Blueridge Festival is in seventh heaven

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The Blueridge Festival

Aug. 10 & 14 | Wrath & Redemption features music by Mendelssohn, Brahms, and Dorothy Chang

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Aug. 12 & 13 | Breath of Heaven offers Beethoven, Schubert, and Helmut Lachenmann

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Aug. 17 & 20 | Makrokosmos by George Crumb

Aug. 19 & 21 | Elixir music by Copland, Ravel, Fauré and Chang

Tickets & info: $10 to $20 from,

There’s no shortage of grass-roots chamber music programs during the regular season, but our summers have been a lot quieter since the demise of the Vancouver Chamber Music Festival and Musicfest Vancouver. A notable exception to the chamber music drought is the seven-year-old Blueridge Festival.

Blueridge started out almost impulsively. North Shore native soprano Dorothea Hayley and Colombian-Canadian pianist Alejandro Ochoa thought that the weeks of summer were a fine time for music-making. “It was a nice opportunity to get together with friends in semi-formal concerts, and we loved it and began to take it more seriously,” says Ochoa.

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Hayley chimes in: “We didn’t quite realize how organized we had to be. To start with, it works better when there is an audience!”

The team decided on combining concerts with a music camp, and to base the endeavour in the Blueridge area of North Vancouver. As the years went by, the Blueridge Festival grew in a practical, measured way: concerts were added, and then last year paired between North Vancouver’s Mount Seymour United Church (1200 Parkgate Ave.) and St. Mark’s Anglican Church in Kitsilano (1805 Larch St.). “This is only the second year, so it’s too early to say how it works. Last year was really an experiment. There hasn’t been a chamber music festival in Vancouver since 2006, so we felt sorry for the poor Vancouverites!” jokes Hayley.

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All festivals have two pillars: performers and repertoire. The Blueridge roster is flexible, but the playing-with-friends attitude prevails and this year’s selection of artists — mainly local but with some imports — is strong. Programing is another matter. Of course, all involved have their preferred showcases; but to make a festival work for audiences, it’s best to have a vision. “We err on the authoritarian side, but with some humanity,” says Hayley.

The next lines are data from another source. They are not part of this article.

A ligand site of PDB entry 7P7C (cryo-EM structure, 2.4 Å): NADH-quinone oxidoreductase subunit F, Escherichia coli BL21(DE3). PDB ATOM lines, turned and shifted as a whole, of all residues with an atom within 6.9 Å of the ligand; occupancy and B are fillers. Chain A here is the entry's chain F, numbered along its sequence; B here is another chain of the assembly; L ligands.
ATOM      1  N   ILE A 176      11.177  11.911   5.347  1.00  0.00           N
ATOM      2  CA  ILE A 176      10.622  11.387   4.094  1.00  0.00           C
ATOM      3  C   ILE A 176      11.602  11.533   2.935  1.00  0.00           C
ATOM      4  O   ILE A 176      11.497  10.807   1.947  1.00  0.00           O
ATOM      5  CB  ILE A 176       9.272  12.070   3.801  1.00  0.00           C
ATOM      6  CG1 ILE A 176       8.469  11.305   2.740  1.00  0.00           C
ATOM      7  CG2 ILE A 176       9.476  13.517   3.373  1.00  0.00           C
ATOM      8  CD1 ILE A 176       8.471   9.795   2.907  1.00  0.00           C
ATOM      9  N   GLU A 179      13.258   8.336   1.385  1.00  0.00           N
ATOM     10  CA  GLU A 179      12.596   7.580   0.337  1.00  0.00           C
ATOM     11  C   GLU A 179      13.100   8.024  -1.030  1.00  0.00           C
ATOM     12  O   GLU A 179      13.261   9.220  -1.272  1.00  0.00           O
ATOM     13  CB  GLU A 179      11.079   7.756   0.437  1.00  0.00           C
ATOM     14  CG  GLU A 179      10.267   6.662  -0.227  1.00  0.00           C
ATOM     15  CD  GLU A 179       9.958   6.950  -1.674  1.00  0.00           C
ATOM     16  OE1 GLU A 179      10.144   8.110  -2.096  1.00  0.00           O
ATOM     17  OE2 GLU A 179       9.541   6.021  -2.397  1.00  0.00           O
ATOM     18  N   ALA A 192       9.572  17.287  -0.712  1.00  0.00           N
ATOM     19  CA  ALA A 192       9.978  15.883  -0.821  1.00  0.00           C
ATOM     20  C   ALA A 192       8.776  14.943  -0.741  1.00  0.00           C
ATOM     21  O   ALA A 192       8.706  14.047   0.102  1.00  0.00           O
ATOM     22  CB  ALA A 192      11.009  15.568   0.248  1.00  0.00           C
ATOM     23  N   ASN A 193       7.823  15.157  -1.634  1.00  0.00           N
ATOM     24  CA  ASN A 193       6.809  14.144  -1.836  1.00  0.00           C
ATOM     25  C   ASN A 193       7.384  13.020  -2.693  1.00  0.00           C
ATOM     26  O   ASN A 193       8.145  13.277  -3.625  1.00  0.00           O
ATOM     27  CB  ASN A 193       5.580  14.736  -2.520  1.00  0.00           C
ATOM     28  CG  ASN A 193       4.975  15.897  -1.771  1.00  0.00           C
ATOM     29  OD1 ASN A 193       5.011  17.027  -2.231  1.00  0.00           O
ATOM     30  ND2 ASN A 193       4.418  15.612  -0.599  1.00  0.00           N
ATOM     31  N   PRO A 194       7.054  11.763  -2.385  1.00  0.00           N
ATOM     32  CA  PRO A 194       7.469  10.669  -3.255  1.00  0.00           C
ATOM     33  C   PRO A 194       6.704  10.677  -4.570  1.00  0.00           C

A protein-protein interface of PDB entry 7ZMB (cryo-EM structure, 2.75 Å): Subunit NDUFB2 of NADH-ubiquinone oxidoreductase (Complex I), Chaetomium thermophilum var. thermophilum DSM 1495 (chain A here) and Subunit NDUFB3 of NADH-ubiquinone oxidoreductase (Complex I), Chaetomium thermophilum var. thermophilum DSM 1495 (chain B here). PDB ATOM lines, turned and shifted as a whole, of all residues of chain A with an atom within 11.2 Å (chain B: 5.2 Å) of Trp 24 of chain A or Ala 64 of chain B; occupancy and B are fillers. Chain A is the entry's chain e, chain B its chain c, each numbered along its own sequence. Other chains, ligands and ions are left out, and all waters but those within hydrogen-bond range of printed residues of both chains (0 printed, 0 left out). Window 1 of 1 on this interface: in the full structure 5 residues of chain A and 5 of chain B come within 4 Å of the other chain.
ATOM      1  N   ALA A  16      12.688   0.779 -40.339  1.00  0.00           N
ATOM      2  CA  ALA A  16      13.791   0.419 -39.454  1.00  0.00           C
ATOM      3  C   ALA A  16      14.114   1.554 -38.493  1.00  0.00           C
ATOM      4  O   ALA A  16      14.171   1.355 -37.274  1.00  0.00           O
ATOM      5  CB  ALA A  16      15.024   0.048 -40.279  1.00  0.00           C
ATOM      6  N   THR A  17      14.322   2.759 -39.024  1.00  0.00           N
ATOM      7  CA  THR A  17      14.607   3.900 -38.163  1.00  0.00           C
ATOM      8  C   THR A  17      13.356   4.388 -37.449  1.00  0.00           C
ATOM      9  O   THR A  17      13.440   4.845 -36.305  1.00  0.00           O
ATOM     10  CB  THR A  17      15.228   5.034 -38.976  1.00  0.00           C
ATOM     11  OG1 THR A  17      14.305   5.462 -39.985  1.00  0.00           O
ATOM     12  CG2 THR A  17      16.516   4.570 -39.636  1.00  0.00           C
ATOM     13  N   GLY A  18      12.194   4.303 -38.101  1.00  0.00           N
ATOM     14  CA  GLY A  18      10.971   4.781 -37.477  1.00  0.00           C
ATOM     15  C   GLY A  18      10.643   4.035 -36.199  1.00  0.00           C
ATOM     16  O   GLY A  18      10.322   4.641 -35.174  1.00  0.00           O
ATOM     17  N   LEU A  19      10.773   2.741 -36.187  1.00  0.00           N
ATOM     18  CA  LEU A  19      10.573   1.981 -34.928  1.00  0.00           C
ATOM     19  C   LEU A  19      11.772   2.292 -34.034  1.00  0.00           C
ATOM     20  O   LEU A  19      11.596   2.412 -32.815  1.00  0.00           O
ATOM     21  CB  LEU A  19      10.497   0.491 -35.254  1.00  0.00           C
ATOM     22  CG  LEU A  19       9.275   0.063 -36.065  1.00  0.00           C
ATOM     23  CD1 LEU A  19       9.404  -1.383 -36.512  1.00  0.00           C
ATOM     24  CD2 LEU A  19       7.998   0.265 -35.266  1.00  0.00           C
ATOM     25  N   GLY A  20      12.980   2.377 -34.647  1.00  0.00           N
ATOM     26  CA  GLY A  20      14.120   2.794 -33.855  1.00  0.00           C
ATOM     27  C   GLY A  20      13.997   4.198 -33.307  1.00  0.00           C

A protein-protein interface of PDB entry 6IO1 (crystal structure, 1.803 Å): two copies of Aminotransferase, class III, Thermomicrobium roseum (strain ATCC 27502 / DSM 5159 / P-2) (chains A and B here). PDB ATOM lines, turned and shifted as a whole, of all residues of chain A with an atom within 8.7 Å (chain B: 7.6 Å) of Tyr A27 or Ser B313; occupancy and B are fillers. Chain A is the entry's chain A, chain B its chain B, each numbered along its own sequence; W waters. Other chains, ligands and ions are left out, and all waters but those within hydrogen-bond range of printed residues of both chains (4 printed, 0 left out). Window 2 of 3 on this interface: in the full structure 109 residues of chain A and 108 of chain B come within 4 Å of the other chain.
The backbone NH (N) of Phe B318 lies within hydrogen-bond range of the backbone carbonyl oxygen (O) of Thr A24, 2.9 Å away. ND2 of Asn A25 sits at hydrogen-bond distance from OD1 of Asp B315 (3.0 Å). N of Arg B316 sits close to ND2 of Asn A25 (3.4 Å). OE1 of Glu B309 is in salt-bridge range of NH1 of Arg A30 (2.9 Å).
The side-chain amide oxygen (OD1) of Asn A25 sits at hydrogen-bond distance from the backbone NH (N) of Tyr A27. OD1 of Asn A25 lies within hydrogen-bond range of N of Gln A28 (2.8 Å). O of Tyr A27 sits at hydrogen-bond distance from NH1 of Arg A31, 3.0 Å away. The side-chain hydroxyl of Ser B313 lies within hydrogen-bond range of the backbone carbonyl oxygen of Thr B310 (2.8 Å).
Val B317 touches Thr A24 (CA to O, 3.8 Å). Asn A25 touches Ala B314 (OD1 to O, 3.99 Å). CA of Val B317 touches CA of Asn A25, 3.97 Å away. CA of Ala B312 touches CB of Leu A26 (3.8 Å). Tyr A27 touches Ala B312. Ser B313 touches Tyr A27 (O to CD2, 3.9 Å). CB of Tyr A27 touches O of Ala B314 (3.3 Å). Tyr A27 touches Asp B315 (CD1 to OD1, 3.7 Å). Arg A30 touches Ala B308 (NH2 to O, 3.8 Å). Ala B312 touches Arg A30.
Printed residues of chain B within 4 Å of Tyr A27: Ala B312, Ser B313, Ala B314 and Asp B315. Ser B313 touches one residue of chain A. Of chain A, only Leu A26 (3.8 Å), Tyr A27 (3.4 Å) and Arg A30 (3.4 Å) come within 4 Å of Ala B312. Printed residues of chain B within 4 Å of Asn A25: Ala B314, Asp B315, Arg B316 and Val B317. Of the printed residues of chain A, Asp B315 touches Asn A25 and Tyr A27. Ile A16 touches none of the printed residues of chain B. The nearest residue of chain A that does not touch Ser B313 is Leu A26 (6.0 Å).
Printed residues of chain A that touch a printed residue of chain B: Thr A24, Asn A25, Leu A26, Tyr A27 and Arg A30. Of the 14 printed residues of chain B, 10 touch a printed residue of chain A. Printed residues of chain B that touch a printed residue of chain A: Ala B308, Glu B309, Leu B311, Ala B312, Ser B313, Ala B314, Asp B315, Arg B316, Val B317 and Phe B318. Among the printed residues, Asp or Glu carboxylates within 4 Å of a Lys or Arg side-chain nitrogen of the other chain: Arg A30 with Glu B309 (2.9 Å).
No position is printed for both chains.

“We normally start with a kernel of a silly idea, and since this was our seventh anniversary it became ‘Seventh Heaven,’ ” Ochoa cautions: “But once the program evolves with input from everyone, the initial idea becomes barely discernable.”

A Blueridge hallmark is willingness to combine old favourites with some provocative new works. “We want chamber music to be a living art, presenting old music alongside new music without making it weird. New music is after all just the chamber music being written today,” says Hayley.

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A particularly impressive move is presenting a work by Helmut Lachenmann, a major figure on the international new music scene, in celebration of his 80th birthday this year. There is also a performance of George Crumb’s Makrokosmos, with New York-based pianist Manuel Laufer. And keeping with Blueridge tradition, there is a local composer in residence: UBC’s Dorothy Chang, who will have works on the opening and closing programs.

It’s unfair to ask performers/administrators about favourite works, but I did anyway. For Ochoa, it’s Brahm’s B-flat major String Sextet on the opening concert. Hayley’s choice is Lachenmann’s temA, written back in 1968. “It’s the second piece of his that I have performed,” she says. “And I think it is going to be a terrifying and thrilling experience!”

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